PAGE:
Cason Crane has spent five years taking on seven of the world's highest mountains in an effort to be a gay role model
Cason Crane has been putting off starting his studies at Princeton University for two years, but it's not as if he's spent that time wondering what he wants to do with his life.
His first year, he studied Arabic and volunteered for various peace projects in Israel. This year, he's aiming to complete his goal of reaching the peaks of all Seven Summits - the highest mountains on the world's six continents. He's completed five and is preparing to scale Everest.
Crane's mother, Isabella de la Houssaye, worries about her son as mothers usually do, but other times she's been edging along a rock face in front of him, sticking a crampon in the jutting granite above him, or abseiling. They've also run side by side in an Ironman competition.
De la Houssaye, formerly a lawyer in Hong Kong before they returned to the US 14 years ago, took him up Africa's highest mountain, Kilimanjaro, at age 15. Her husband, David Crane, also encouraged Cason, the eldest of their five children, with his hiking interest.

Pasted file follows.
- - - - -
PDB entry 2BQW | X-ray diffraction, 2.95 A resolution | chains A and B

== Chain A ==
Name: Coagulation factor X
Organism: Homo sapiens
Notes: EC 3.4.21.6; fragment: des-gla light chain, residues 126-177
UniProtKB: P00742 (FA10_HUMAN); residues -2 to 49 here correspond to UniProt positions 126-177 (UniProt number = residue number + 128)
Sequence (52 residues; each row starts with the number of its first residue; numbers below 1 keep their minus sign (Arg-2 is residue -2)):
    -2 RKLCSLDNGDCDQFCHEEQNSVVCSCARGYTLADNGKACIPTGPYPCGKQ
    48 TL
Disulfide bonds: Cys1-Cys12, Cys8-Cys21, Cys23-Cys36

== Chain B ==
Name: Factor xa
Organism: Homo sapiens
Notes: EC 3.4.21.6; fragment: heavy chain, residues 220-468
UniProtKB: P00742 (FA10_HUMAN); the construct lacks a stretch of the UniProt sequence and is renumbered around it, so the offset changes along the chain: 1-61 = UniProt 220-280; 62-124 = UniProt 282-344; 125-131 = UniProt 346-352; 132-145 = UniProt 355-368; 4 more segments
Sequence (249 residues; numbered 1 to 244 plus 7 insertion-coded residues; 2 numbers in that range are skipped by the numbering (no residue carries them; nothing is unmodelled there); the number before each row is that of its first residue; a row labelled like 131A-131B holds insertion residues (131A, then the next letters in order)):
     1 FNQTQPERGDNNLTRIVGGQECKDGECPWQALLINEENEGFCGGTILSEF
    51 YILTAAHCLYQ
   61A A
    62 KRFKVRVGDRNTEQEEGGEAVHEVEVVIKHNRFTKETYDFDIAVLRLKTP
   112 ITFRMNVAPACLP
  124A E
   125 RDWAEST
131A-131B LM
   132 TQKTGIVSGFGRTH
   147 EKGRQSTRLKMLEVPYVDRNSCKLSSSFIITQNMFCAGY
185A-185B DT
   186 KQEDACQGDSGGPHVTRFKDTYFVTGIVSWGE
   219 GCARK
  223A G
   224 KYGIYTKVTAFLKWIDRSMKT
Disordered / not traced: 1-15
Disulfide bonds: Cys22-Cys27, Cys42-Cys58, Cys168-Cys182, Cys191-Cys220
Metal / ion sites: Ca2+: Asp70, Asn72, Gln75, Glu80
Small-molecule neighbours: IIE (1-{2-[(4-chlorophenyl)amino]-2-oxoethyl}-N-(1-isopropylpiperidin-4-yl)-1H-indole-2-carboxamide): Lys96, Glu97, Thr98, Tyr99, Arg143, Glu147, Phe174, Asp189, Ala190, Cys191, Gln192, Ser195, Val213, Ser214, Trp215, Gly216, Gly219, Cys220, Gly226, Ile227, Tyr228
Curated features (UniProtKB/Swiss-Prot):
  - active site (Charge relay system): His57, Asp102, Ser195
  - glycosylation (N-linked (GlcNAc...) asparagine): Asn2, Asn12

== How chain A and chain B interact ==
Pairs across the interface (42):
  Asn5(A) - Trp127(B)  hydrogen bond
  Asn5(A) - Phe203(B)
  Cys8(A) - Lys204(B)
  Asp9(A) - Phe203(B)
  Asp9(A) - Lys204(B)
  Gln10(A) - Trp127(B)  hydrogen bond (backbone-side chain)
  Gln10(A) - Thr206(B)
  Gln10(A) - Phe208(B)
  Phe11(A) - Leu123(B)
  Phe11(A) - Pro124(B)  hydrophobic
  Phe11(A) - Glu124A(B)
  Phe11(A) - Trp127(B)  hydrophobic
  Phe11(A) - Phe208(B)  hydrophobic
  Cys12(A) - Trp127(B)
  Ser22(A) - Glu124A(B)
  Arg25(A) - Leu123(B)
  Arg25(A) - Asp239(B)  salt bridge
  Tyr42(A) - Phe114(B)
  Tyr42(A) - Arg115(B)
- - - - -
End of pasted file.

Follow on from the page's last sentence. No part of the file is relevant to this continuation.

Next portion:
"My love of mountaineering?" says Crane with a smile. "I blame my mother for that."
Crane has his own motive for climbing the Seven Summits: he wants to become the first openly gay mountaineer to do it. Dubbing it the Rainbow Summits Project, he aim to raise money and awareness for the Trevor Project in the United States, which provides a 24-hour hotline for lesbian, gay, bisexual, transgender and questioning youth (LGBTQ) as well as a question-and-answer page online, a secure online chat and a worldwide social network called TrevorSpace.
He also wants to be a role model in a field where there are next to none. He was inspired to embark on the summits project after Tyler Clementi, an 18-year-old American student, committed suicide in 2010 following a spate of cyber-bullying.
But his mother has watched to see if he is capable both physically and mentally. "Like with any activity, people come at it with different levels of adeptness," says de la Houssaye, 49. "So you can have people who want to climb the Seven Summits but, for various reasons, are unable to. [Cason's] a very good climber. He's physically and mentally able."